I didn’t just fall in love with journalism. I also fell out of love with literature. Well, the graduate level study of literature.
We’d moved to Eugene in September of 1970, just nine months married, for me to do a PhD track in Comparative Literature. I loved English Lit, but had lots of German Lit too after a year in Innsbruck, and then I’d fallen in love with Vange and learned Spanish. We were in Eugene because the University of Oregon had one of the better comparative literature programs on the west coast, second to Stanford (which hadn’t accepted me). They didn’t give me money, but they admitted me.
Two weeks into my supposed PhD lit courses, I found myself having to do a 10-page paper on Robert Herrick’s poem ‘The Altar’, notable for how its written form looked like an altar (long lines, short lines, long lines). In other words, boring, meaningless drilling down into the detail. 10 pages of it.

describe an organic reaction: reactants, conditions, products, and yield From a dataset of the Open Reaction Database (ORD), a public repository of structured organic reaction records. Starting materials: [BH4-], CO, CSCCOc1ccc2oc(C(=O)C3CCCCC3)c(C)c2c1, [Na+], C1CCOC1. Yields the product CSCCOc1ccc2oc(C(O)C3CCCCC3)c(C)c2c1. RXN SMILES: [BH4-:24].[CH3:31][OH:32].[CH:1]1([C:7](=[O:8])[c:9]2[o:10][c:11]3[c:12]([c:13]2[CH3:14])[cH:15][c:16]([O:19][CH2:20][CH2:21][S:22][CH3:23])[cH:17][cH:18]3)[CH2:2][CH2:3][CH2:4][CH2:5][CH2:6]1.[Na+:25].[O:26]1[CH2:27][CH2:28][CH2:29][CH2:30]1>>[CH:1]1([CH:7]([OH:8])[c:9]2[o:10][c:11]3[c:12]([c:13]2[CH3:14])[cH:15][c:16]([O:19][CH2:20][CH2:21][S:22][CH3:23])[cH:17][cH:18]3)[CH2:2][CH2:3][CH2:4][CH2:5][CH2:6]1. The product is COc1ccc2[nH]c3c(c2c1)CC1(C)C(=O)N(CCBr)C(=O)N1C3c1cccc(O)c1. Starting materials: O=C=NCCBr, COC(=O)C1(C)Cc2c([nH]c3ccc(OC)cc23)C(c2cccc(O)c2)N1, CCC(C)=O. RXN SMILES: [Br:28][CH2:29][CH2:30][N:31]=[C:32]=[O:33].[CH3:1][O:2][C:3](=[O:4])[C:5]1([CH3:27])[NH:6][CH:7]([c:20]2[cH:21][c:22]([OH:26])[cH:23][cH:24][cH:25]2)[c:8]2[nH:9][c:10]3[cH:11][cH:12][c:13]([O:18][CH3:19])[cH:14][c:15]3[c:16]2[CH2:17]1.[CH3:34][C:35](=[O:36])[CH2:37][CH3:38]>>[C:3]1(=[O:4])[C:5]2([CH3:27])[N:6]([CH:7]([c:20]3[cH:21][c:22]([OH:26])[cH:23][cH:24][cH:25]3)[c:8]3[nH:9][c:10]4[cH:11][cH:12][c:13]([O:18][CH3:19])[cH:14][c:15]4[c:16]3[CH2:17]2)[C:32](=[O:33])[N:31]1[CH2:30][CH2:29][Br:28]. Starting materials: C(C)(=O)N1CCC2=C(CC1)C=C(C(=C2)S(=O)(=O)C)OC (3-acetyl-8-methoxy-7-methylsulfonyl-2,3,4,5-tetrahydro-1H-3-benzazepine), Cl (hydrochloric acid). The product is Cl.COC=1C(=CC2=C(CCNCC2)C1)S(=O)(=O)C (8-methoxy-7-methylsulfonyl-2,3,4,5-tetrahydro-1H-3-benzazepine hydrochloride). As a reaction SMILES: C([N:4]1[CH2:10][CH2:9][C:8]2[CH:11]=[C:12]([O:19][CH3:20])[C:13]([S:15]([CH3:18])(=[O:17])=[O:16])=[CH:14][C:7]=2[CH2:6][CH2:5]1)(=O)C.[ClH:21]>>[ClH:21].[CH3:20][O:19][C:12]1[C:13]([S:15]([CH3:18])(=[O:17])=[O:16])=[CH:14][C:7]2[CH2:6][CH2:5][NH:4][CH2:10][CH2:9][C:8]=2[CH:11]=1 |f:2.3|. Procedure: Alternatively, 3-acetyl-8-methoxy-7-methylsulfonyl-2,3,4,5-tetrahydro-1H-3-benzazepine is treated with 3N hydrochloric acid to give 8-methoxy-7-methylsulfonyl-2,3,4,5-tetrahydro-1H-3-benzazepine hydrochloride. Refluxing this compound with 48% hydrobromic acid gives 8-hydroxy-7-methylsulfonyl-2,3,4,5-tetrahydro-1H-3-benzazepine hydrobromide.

Meanwhile we’d just bought me a pair of shoes from a store clerk who brightened up, while helping me try on shoes, because he too had studied literature, and had the PhD. So I wanted out. But we’d moved to Eugene, moved into housing, paid tuition, taken a loan.
I spent an evening browsing the university catalog. The next morning I walked into the school of Journalism and waited until I could talk to the dean. As it turned out, he too had gone from PhD studies in Literature to Journalism. I switched that day. And Dean John Crawford found me scholarship money and helped me every way he could. And damn, what a difference! Journalism also cared about writing, but it was also living, changing the world, doing something that meant something. I found my home there and dove in. I did two years worth of class work in nine months, with straight As. I ended up getting the degree with honors, but that was four years later, after I’d finally done a thesis.
The switch was complete. I was very glad to identify as journalist, not poet, and much less lit professor.